This paper offers a critical evaluation of the notion of collective voice, advanced by Freeman and Medoff (1984) in their pioneering contribution What Do Unions Do? It takes note of theoretical and empirical work supportive of/consistent with the collective voice/institutional response model, and tracks some development of the model. Equally, although much criticism of What Do Unions Do? has been wide of the mark, there are critical areas in which the model is deficient. These lacunae include, but are not restricted to, the lingering imprecision of collective voice; the problem of bargaining power which calls into question the distinction between collective voice/institutional response and the monopoly face of unionism; the over-emphasis upon worker dissatisfaction; and, relatedly, the neglect of individual voice. The bottom line is that the notion of union voice is urgently in need of restatement if it is to continue to shape research into the economic consequences of unions.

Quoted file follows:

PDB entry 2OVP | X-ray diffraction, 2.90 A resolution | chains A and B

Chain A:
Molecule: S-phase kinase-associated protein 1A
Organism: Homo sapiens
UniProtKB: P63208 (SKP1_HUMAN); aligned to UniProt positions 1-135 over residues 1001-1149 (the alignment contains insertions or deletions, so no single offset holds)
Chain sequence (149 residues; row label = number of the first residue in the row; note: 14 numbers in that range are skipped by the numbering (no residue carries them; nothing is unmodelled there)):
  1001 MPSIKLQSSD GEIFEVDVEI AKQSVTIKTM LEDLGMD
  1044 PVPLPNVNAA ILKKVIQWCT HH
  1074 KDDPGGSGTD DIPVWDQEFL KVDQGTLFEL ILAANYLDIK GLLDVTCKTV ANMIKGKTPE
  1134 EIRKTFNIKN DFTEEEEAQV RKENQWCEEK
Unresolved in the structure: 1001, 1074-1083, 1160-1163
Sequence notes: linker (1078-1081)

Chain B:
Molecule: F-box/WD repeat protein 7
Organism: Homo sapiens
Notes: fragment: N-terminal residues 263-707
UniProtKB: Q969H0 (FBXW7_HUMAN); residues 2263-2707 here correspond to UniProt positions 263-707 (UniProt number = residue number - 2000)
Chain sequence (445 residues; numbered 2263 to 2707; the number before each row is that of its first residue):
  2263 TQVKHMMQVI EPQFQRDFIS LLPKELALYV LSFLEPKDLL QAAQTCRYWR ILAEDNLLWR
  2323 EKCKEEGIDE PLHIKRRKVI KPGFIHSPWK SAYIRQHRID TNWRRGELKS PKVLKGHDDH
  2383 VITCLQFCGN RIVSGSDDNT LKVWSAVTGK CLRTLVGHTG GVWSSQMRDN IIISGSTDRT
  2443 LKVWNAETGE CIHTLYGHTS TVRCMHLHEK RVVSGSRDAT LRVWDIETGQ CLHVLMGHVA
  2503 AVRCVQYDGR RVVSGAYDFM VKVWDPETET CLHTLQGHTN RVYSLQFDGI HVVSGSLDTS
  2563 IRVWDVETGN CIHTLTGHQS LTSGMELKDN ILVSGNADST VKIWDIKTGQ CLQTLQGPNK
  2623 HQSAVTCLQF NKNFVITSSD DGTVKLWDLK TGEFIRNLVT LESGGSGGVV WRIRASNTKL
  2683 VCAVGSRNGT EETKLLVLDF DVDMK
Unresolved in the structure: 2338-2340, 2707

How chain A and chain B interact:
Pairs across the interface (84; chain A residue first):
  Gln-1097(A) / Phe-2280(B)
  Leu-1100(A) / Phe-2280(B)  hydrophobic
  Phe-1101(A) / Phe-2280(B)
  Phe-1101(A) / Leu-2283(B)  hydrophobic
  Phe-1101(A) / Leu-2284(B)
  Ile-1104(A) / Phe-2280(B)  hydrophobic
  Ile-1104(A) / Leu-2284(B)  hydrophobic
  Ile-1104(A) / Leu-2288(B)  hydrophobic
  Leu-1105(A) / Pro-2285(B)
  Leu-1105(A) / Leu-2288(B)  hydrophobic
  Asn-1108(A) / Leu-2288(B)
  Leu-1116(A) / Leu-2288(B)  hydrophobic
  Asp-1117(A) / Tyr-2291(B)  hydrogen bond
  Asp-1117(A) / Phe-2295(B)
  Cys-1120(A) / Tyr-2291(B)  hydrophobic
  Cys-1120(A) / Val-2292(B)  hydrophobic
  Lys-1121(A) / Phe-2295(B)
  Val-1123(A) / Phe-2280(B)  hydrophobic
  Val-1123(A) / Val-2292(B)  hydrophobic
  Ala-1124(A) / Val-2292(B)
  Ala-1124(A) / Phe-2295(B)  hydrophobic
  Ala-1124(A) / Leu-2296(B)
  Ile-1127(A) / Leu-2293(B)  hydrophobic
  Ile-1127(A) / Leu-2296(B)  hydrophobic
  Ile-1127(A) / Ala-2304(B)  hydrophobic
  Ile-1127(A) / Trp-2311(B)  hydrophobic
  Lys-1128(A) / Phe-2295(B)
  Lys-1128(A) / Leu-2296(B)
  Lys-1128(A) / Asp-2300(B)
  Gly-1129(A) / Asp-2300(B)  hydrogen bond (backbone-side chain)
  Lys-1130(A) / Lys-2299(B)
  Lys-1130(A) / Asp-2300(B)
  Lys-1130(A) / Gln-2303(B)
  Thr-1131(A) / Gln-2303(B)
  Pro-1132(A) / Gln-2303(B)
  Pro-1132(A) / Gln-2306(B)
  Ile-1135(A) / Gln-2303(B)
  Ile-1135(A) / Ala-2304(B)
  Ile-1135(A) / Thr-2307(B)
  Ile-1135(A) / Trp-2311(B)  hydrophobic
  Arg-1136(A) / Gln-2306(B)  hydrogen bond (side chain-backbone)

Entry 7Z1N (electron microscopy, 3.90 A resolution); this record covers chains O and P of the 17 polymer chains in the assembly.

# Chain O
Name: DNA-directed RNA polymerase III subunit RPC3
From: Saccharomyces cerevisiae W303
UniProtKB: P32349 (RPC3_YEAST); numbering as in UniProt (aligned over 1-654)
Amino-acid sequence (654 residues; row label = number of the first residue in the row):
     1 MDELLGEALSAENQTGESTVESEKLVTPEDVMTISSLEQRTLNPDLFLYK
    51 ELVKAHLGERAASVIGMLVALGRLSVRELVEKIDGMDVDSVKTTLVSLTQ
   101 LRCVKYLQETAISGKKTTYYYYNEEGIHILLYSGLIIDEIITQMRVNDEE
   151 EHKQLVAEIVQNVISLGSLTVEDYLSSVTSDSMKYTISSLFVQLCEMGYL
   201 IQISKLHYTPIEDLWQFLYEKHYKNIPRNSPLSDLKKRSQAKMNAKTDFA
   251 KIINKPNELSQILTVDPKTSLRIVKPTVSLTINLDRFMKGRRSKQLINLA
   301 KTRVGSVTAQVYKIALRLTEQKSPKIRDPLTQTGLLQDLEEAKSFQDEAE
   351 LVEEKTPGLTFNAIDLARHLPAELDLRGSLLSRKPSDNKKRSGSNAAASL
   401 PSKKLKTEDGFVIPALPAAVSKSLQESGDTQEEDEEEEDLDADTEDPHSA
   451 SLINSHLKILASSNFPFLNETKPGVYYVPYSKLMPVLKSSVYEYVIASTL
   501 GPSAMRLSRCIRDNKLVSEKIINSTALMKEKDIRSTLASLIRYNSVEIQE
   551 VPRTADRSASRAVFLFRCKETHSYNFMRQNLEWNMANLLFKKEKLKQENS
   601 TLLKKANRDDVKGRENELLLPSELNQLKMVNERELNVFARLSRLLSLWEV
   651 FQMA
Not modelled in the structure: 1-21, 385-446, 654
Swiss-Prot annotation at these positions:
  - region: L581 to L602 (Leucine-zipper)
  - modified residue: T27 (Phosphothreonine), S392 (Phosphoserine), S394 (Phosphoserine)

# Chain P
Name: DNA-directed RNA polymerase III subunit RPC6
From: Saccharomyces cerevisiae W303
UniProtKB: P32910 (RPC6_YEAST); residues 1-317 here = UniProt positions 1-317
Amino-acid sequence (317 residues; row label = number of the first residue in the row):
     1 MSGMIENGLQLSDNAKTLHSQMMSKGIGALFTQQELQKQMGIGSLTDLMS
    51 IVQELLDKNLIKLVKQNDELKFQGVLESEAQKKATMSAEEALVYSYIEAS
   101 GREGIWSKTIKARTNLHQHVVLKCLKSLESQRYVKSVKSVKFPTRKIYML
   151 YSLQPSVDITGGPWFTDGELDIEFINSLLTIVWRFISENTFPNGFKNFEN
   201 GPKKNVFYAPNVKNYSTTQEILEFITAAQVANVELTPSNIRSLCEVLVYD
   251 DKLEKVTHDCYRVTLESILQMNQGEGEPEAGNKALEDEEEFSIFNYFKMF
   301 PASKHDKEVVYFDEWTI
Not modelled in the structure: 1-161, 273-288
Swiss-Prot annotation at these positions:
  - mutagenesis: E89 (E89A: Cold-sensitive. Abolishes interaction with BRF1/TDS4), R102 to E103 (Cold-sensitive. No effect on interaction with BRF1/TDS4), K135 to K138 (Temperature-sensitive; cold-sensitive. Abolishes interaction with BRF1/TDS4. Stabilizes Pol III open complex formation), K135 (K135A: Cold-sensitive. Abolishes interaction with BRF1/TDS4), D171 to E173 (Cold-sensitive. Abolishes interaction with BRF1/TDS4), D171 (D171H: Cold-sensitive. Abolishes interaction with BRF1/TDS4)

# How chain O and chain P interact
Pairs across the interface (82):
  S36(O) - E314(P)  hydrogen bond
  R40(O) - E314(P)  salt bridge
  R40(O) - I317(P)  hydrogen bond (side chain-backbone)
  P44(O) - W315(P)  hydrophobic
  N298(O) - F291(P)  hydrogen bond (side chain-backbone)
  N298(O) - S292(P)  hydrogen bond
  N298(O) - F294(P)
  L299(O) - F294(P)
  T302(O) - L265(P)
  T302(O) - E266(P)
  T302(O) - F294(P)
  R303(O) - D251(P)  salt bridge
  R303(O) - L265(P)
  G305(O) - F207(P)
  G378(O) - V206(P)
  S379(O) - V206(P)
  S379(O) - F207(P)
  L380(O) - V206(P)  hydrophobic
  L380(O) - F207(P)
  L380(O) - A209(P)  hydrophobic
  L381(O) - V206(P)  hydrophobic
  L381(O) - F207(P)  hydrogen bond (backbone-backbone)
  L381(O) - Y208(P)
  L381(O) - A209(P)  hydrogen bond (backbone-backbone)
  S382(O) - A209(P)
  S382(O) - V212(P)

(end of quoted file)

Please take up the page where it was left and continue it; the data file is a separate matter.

(This abstract was borrowed from another version of this item.)
If you experience problems downloading a file, check if you have the proper application to view it first. In case of further problems read the IDEAS help page. Note that these files are not on the IDEAS site. Please be patient as the files may be large.
As the access to this document is restricted, you may want to look for a different version under "Related research" (further below) or search for a different version of it.
Volume (Year): 25 (2004)
Issue (Month): 4 (October)
|Contact details of provider:|| Web page: http://transactionpub.metapress.com/link.asp?target=journal&id=110581|
When requesting a correction, please mention this item's handle: RePEc:tra:jlabre:v:25:y:2004:i:4:p:563-596. See general information about how to correct material in RePEc.
For technical questions regarding this item, or to correct its authors, title, abstract, bibliographic or download information, contact: (Christopher F. Baum)
If references are entirely missing, you can add them using this form.